TRMW *

#brands

(via iwdrm and DJ Food)

(via iwdrm and DJ Food)

Revisiting ESPRIT - Lined & Unlined

Revisiting ESPRIT - Lined & Unlined

Ninety Years of Refrigerators, and Logos - Brand New
What is saddest still is viewing the logo in color. The placement of the red triangle results in breaking the word Frigidaire into two separate words: Frigid and Ire. Given that these products are specifically marketed to moms, this messaging system is likely not going to appeal to anyone.
Not that I’m particularly invested in Frigidaire’s brand or anything, but yeah, poorly done.  Seems like mid-century is as chic as ever right now, so the timing on this is odd as well.  Also: FRIGID IRE.

Ninety Years of Refrigerators, and Logos - Brand New

What is saddest still is viewing the logo in color. The placement of the red triangle results in breaking the word Frigidaire into two separate words: Frigid and Ire. Given that these products are specifically marketed to moms, this messaging system is likely not going to appeal to anyone.

Not that I’m particularly invested in Frigidaire’s brand or anything, but yeah, poorly done.  Seems like mid-century is as chic as ever right now, so the timing on this is odd as well. Also: FRIGID IRE.

Greg Lamarche, Brand Recognition2008 Paper collage, 11 x 16 inches

Greg Lamarche, Brand Recognition
2008 Paper collage, 11 x 16 inches

javier jaén: The Rolling Stamp

javier jaén: The Rolling Stamp

“EBAY” by François Curlet. (via VVORK)

“EBAY” by François Curlet. (via VVORK)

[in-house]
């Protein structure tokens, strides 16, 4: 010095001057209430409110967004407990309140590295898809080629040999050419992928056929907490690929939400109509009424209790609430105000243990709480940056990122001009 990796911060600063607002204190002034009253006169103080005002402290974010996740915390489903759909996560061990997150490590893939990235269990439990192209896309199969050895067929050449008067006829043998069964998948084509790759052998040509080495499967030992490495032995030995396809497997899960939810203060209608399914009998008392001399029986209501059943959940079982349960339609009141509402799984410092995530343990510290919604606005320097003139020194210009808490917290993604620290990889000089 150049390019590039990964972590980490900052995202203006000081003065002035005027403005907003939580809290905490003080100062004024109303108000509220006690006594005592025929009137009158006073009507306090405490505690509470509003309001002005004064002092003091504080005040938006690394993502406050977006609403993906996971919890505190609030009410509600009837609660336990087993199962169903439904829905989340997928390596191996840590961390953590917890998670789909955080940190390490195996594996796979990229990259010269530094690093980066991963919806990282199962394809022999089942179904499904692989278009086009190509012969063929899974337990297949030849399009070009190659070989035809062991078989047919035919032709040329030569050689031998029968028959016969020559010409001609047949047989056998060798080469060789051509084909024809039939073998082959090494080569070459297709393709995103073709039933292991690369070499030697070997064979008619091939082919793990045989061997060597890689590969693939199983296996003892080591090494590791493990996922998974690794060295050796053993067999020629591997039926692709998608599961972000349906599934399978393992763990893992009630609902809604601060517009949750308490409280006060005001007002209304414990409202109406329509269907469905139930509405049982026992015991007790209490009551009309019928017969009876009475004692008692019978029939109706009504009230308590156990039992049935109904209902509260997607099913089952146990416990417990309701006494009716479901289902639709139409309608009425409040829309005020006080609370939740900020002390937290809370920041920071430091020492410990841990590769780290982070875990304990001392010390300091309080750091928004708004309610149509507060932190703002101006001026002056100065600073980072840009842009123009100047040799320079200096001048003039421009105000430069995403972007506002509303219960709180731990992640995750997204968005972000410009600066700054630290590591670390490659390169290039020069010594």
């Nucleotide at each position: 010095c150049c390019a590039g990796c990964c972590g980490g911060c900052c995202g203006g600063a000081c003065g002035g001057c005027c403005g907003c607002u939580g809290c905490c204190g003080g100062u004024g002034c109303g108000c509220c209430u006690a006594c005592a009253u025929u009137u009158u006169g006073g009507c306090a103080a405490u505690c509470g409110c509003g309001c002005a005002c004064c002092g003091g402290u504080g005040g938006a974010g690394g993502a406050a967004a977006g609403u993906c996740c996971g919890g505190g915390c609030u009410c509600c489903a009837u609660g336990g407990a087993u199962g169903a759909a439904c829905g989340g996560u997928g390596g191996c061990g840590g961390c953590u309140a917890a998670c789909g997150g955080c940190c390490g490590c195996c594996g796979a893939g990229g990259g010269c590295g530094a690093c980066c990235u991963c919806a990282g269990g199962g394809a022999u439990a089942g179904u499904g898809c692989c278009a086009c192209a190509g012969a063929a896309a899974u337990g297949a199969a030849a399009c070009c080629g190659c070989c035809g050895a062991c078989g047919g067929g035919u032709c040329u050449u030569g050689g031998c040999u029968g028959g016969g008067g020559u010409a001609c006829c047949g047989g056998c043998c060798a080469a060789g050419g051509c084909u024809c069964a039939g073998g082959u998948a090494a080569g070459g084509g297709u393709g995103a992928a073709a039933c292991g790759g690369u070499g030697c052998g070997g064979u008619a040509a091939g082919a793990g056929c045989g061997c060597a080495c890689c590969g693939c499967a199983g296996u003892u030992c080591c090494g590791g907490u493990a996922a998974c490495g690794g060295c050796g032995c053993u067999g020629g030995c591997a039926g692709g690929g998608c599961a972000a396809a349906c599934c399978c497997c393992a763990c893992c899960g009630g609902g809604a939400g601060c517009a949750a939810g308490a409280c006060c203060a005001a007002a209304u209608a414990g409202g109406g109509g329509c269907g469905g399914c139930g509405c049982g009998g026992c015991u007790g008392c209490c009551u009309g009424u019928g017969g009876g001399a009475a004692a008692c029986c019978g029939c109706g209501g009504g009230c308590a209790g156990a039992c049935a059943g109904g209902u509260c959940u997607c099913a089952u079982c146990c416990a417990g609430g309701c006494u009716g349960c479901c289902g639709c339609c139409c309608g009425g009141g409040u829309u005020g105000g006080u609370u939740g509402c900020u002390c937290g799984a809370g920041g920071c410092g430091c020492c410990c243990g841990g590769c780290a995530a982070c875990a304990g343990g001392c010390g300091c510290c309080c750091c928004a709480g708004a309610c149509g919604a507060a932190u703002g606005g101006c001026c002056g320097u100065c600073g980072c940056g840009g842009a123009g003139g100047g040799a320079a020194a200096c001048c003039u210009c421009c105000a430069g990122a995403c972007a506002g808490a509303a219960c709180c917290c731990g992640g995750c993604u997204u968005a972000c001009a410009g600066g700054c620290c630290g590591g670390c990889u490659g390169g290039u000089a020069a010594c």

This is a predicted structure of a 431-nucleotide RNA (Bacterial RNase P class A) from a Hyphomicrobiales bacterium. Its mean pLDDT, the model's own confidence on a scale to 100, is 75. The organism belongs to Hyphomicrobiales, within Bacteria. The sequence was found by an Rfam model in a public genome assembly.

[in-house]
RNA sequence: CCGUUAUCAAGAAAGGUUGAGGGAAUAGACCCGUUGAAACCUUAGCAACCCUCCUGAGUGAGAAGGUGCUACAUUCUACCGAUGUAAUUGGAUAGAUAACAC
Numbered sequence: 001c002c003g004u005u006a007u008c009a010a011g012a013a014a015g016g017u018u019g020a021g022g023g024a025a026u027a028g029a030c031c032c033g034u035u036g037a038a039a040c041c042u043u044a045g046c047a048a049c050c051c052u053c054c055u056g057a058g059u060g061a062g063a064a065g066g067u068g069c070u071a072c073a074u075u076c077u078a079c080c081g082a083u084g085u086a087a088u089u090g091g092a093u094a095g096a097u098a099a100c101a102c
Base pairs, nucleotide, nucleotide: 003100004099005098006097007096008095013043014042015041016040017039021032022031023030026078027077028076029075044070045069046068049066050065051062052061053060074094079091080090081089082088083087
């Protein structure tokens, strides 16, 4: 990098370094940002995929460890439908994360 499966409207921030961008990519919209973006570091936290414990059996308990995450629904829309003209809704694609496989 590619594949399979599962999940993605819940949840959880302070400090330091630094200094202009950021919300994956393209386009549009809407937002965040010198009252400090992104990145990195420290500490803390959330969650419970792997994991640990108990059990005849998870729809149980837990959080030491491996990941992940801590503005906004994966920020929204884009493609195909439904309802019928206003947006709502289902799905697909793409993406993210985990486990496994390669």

the electric company : jtk

the electric company : jtk

My Boho Career

Simon Reynolds:

At one point living a bohemian life meant embracing failure, squandering the opportunities and privileges of your class background, a deliberate self-impoverishment that rejected the conventional ideas of wealth and success in favour of spiritual and aesthetic riches.

Now certain aspects of bohemianism—a life dedicated to aestheticism, exquisite sensations, “experiences”, the exotic; a systematic derangement of the senses; an unstructured and de-routinized lifestyle—have become compatible with an essentially affluent and careerist existence.

Very interesting points here. I’d say that change might have some connection to the rise of lifestyle marketing, and the fact being incredibly hip is now a marketable skill, and can feasibly lead to making buttloads of money. I seem to recall a story in this book in which a Williamsburg hipster sells the jeans he’s been wearing every day — without washing, for years — to Levi’s, so they can clone them. Strange times.